The Maastricht Summit of December 1991 displayed a European Community poised to assume a central role in the first decades of the twenty-first century. There is, nonetheless, great uncertainty about the deeper logic of the process of Europeanization that is upon us. What kinds of new economic regulation are emerging? What structures of democratic and civic control, if any, will hold elites accountable in what is now an opaque and obscure institutional system? Most importantly, what does all this mean for progressive forces? Europe stands at a genuine crossroads. Older, nation-state-based strategies for accumulation and redistribution, whose logics formed so many of the characteristic oppositional outlooks of the modern Left, have exhausted themselves. The new Europe represents an attempt at formulating new strategies with significant supranational dimensions. It has thus far been constructed, out of the materials of capitalist crisis, by gifted politicians. The mass Left has not only been largely absent from, but hitherto also befuddled by, the process. What follows is intended to help define the nature of our problem.

The first steps towards European integration were taken in the wake of World War II, in a setting characterized by European federalist talk about ‘nevermore war amongst us’, Marshall Plan urging toward new European economic cooperation, and, above all, the Manichaeism of Cold War. The strategists who set Europe on its present way were modest and astute. Transnational unity of purpose could best be created by concentrating upon certain specific areas. Once Europe had begun to cooperate in these areas, a logic of ‘spillover’ into others would follow.footnote1 The 1951 Schuman Plan for the European Coal and Steel Community integrated two sectors of great economic and military importance. The ecsc six, who were to form the heart of the later European Economic Community—France, Germany, Italy and the Benelux countries—established a supranational high authority empowered to levy taxes, shape investment and intervene in the market. ecsc, like so much that came later, was essentially a Franco– German deal.footnote2 The British were notably absent.footnote3 Europe then stalled momentarily when a French plan for a European Defence Community—part of a quest to find a palatable way to rearm the Germans for Cold War purposes—was rejected by the French parliament in 1954.footnote4 The edc experience drove home the lesson that economics was the best ground for Europe, hence the very quick conversion of the six to a European Economic Community in the Treaty of Rome of 1957.footnote5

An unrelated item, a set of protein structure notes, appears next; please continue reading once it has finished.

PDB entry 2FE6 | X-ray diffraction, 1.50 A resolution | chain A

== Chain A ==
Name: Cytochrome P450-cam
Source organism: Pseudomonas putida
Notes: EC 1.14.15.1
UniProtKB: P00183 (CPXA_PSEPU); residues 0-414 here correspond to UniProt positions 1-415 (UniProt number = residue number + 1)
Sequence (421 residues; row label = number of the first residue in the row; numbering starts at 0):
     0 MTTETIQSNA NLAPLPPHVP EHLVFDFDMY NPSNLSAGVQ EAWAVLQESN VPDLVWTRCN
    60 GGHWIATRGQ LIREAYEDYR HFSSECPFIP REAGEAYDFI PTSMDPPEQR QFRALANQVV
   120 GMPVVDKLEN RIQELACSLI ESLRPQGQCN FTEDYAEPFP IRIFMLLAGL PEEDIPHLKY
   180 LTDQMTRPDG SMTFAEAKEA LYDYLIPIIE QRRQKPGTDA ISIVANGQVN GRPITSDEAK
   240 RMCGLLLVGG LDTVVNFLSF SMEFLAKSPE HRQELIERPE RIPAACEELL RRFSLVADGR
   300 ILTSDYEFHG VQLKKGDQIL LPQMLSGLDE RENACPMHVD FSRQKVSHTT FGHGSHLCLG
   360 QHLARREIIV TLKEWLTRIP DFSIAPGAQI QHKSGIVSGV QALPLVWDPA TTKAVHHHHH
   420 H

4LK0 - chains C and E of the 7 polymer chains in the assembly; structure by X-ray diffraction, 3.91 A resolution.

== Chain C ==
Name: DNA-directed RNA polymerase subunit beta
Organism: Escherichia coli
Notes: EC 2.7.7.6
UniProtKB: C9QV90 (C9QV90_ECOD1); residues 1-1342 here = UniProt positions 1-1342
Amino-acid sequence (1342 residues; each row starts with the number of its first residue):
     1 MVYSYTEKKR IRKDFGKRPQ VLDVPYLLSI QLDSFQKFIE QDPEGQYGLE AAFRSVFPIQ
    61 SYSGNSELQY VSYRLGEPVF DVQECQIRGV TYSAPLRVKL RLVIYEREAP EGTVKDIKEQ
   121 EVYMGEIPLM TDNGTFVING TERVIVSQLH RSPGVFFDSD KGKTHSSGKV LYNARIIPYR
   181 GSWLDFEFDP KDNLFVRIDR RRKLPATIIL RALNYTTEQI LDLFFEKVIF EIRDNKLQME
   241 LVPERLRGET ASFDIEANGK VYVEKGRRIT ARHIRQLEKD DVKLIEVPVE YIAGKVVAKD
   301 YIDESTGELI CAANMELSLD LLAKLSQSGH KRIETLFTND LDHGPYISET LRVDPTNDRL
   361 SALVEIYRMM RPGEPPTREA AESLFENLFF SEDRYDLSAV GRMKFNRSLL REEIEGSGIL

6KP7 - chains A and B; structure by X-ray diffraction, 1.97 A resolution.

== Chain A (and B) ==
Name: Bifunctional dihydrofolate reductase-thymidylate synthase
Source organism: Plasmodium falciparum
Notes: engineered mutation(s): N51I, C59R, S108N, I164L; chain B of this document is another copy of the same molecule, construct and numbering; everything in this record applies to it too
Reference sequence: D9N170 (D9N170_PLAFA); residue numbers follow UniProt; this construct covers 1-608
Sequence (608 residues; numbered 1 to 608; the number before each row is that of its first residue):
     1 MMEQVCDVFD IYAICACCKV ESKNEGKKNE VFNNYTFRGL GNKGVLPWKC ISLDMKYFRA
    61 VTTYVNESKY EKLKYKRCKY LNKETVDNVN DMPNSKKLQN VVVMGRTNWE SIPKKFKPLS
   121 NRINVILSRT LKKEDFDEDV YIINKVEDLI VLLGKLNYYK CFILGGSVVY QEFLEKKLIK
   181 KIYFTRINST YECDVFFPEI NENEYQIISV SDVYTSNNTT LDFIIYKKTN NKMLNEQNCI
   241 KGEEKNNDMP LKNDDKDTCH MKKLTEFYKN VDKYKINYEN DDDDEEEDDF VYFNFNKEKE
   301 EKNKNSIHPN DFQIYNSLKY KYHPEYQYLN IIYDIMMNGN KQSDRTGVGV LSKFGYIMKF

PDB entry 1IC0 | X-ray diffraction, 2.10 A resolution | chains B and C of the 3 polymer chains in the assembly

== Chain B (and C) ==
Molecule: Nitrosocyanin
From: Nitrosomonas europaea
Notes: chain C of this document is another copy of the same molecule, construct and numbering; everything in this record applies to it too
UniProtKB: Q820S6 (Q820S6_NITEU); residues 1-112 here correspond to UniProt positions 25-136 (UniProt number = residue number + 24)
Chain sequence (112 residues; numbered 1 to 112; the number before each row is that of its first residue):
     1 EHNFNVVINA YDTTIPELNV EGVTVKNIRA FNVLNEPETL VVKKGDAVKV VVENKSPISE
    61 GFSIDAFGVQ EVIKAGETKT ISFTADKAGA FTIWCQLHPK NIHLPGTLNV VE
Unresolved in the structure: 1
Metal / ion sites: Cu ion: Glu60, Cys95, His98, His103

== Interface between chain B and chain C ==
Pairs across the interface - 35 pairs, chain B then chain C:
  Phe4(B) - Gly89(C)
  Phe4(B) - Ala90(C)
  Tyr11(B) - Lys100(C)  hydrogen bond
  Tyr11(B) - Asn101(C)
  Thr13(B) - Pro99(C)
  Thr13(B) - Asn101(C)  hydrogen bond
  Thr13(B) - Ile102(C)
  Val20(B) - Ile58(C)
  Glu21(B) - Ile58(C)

The eec, or ‘the Common Market’ as it was long called, became the backbone of European integration. It focused upon three central areas: the creation of a customs-free zone, a common external tariff, and a Common Agricultural Policy (cap). The treaty contained a number of additional provisions—an eec anti-trust policy, for example—plus development programmes for the Italian South, but its core focus was trade and its ethos strongly liberal.